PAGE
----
Friday, June 29, 2012

David Remnick's Russia

"Under Brezhnev, everyone thought that life would stay the same for a thousand years.  They couldn't imagine it being different."  Vladimir Voinovich.

"People cannot quite fathom why, in order to reach democracy, people must be killed in the streets." Aleksander Terekhov.

"We passed herds of goats, bell-clanging oxen, a pack of wild dogs.  We passed a holy man kicking a cat."  David Remnick.

I don't recall much about David Remnick's celebrated book about the collapse of the Soviet Union, Lenin's Tomb, but the strength of his book about Yeltsin's Russia, Resurrection: The Struggle for a New Russia, makes me wonder if it isn't time to re-read that first book.  Remnick's rich and subtle description of the New Russia reminds one that Russia's story in any era--past, present, or future--is, or will be, endlessly fascinating.  Remnick's book demonstrates the bewildering complexity of Russia's transformation.  In the wake of 1991, Russians were left with no clear identity.  Millions of ethnic Russians lived outside of its national borders, and unprecedented numbers of those who remained were trying to flee abroad each year.  Russians had little to unite them;  the basic milestones of their past, from October 1917 to December 1991, were still being bitterly contested.  The capital and countryside seemed to have almost nothing in common.   Russian intellectual culture was being overwhelmed by vulgar popular culture.  Russians grappled with the meaning of capitalism, the legitimacy of popular culture, their place in the world, and the value of democracy.  Russians were hooked on television--but what that censored television was teaching them about how to live was difficult to say.  They were also deeply affected by the war in Chechnya, though the state-controlled press did its best to minimize the coverage most people saw.  It was an incredibly confusing time for everyone.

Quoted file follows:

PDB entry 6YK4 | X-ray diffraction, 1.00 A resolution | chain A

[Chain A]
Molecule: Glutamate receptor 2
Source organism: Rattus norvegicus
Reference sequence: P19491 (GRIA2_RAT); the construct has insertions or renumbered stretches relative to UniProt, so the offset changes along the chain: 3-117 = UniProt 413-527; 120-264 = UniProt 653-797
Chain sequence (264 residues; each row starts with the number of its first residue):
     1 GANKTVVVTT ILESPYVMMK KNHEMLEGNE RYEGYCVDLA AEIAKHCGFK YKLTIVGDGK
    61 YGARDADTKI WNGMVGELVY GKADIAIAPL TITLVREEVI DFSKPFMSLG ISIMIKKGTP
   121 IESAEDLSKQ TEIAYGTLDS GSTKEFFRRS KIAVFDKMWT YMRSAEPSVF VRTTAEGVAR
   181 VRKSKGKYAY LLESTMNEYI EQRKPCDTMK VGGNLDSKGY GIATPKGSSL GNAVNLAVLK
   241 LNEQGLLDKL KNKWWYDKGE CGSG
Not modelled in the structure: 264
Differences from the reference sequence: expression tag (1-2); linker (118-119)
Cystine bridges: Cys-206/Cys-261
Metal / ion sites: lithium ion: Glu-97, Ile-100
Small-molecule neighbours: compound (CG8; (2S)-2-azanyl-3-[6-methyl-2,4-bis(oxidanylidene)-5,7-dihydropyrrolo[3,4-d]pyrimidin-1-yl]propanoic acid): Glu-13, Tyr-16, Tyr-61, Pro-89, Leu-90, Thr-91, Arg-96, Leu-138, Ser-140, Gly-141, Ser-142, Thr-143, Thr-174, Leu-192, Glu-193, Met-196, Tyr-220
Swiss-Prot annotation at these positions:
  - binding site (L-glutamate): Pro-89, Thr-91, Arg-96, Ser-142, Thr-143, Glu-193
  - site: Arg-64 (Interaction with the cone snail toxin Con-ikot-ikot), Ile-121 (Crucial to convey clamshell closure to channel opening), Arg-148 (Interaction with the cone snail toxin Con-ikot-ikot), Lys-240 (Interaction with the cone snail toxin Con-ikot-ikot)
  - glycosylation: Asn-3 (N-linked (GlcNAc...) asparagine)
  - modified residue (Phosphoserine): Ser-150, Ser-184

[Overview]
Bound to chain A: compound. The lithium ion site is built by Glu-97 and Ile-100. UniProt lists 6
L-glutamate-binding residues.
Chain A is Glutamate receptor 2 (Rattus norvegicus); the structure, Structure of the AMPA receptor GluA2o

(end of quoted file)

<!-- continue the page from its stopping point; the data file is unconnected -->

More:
Thursday, June 28, 2012

The Aftermath

One cannot truly understand the depth of Soviet immorality without examining its aftermath.  With all due respect to the millions of decent Russian citizens caught up in the chaos of the last two decades of "freedom," modern Russia is a moral vacuum filled with one hundred varieties of evil.  When Russia shed its command economy and one-party political system, David Satter argues in Darkness at Dawn that Russians adopted something nearly as bad:  capitalism in a lawless society.  In the absence of socialist ethics, as barren as these ethics had become by the early 1980s, Russians experienced unprecedented insecurity, moral relativism, governmental corruption, radical income inequality, chronic alcoholism, rampant emigration, and runaway crime.  According to Satter, Russian demographic problems are not merely the result of bad economic decision-making and so-called Shock Therapy;  rather, they are the symptom of deep moral apathy on the part of much of the Russian populace.